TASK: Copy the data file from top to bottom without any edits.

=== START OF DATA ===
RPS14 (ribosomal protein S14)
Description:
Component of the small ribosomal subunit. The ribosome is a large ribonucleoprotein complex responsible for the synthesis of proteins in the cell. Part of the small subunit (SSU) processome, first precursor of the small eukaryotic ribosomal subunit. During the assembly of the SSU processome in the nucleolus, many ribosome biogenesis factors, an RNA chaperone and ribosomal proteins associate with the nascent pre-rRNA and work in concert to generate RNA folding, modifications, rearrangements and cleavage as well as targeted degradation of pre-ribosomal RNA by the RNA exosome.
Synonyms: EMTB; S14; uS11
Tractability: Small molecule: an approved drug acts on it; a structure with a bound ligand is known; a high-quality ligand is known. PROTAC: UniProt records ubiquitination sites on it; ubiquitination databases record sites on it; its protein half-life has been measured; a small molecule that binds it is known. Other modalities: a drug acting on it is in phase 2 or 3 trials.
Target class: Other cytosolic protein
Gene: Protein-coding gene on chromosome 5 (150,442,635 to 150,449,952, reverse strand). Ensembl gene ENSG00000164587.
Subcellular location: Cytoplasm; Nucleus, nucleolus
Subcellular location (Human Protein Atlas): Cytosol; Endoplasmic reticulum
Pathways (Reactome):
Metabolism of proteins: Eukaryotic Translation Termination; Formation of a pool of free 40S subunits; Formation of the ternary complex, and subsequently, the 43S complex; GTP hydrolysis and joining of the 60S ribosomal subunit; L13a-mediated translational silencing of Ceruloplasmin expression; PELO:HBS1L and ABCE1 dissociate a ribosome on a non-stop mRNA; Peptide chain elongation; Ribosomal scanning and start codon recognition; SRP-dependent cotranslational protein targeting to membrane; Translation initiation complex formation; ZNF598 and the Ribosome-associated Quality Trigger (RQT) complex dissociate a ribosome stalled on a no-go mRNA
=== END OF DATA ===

RPS14 (ribosomal protein S14)
Description:
Component of the small ribosomal subunit. The ribosome is a large ribonucleoprotein complex responsible for the synthesis of proteins in the cell. Part of the small subunit (SSU) processome, first precursor of the small eukaryotic ribosomal subunit. During the assembly of the SSU processome in the nucleolus, many ribosome biogenesis factors, an RNA chaperone and ribosomal proteins associate with the nascent pre-rRNA and work in concert to generate RNA folding, modifications, rearrangements and cleavage as well as targeted degradation of pre-ribosomal RNA by the RNA exosome.
Synonyms: EMTB; S14; uS11
Tractability: Small molecule: an approved drug acts on it; a structure with a bound ligand is known; a high-quality ligand is known. PROTAC: UniProt records ubiquitination sites on it; ubiquitination databases record sites on it; its protein half-life has been measured; a small molecule that binds it is known. Other modalities: a drug acting on it is in phase 2 or 3 trials.
Target class: Other cytosolic protein
Gene: Protein-coding gene on chromosome 5 (150,442,635 to 150,449,952, reverse strand). Ensembl gene ENSG00000164587.
Subcellular location: Cytoplasm; Nucleus, nucleolus
Subcellular location (Human Protein Atlas): Cytosol; Endoplasmic reticulum
Pathways (Reactome):
Metabolism of proteins: Eukaryotic Translation Termination; Formation of a pool of free 40S subunits; Formation of the ternary complex, and subsequently, the 43S complex; GTP hydrolysis and joining of the 60S ribosomal subunit; L13a-mediated translational silencing of Ceruloplasmin expression; PELO:HBS1L and ABCE1 dissociate a ribosome on a non-stop mRNA; Peptide chain elongation; Ribosomal scanning and start codon recognition; SRP-dependent cotranslational protein targeting to membrane; Translation initiation complex formation; ZNF598 and the Ribosome-associated Quality Trigger (RQT) complex dissociate a ribosome stalled on a no-go mRNA